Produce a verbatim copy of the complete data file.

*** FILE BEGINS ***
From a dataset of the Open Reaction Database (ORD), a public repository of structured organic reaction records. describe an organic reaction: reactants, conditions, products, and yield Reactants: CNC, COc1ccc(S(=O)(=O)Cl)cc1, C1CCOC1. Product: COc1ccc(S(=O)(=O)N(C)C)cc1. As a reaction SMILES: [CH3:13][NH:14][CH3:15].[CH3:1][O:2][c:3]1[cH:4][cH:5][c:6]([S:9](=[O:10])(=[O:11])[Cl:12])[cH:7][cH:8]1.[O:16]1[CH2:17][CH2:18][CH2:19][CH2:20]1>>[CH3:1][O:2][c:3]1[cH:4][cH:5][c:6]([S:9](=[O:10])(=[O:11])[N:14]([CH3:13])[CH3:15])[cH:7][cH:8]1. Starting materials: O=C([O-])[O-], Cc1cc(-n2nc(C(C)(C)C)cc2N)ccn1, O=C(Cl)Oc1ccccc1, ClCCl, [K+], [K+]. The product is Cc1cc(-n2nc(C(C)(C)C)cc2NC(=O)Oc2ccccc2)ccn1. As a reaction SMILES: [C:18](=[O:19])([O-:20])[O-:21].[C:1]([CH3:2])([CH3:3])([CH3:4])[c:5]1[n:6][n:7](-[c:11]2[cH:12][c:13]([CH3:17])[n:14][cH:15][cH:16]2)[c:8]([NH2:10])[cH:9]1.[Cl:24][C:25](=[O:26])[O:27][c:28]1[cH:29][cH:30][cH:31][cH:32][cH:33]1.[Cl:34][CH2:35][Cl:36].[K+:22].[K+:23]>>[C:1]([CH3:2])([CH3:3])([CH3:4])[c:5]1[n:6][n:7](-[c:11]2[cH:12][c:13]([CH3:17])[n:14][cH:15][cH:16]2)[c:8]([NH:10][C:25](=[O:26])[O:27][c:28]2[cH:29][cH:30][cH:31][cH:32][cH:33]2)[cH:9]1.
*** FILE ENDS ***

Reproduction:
From a dataset of the Open Reaction Database (ORD), a public repository of structured organic reaction records. describe an organic reaction: reactants, conditions, products, and yield Reactants: CNC, COc1ccc(S(=O)(=O)Cl)cc1, C1CCOC1. Product: COc1ccc(S(=O)(=O)N(C)C)cc1. As a reaction SMILES: [CH3:13][NH:14][CH3:15].[CH3:1][O:2][c:3]1[cH:4][cH:5][c:6]([S:9](=[O:10])(=[O:11])[Cl:12])[cH:7][cH:8]1.[O:16]1[CH2:17][CH2:18][CH2:19][CH2:20]1>>[CH3:1][O:2][c:3]1[cH:4][cH:5][c:6]([S:9](=[O:10])(=[O:11])[N:14]([CH3:13])[CH3:15])[cH:7][cH:8]1. Starting materials: O=C([O-])[O-], Cc1cc(-n2nc(C(C)(C)C)cc2N)ccn1, O=C(Cl)Oc1ccccc1, ClCCl, [K+], [K+]. The product is Cc1cc(-n2nc(C(C)(C)C)cc2NC(=O)Oc2ccccc2)ccn1. As a reaction SMILES: [C:18](=[O:19])([O-:20])[O-:21].[C:1]([CH3:2])([CH3:3])([CH3:4])[c:5]1[n:6][n:7](-[c:11]2[cH:12][c:13]([CH3:17])[n:14][cH:15][cH:16]2)[c:8]([NH2:10])[cH:9]1.[Cl:24][C:25](=[O:26])[O:27][c:28]1[cH:29][cH:30][cH:31][cH:32][cH:33]1.[Cl:34][CH2:35][Cl:36].[K+:22].[K+:23]>>[C:1]([CH3:2])([CH3:3])([CH3:4])[c:5]1[n:6][n:7](-[c:11]2[cH:12][c:13]([CH3:17])[n:14][cH:15][cH:16]2)[c:8]([NH:10][C:25](=[O:26])[O:27][c:28]2[cH:29][cH:30][cH:31][cH:32][cH:33]2)[cH:9]1.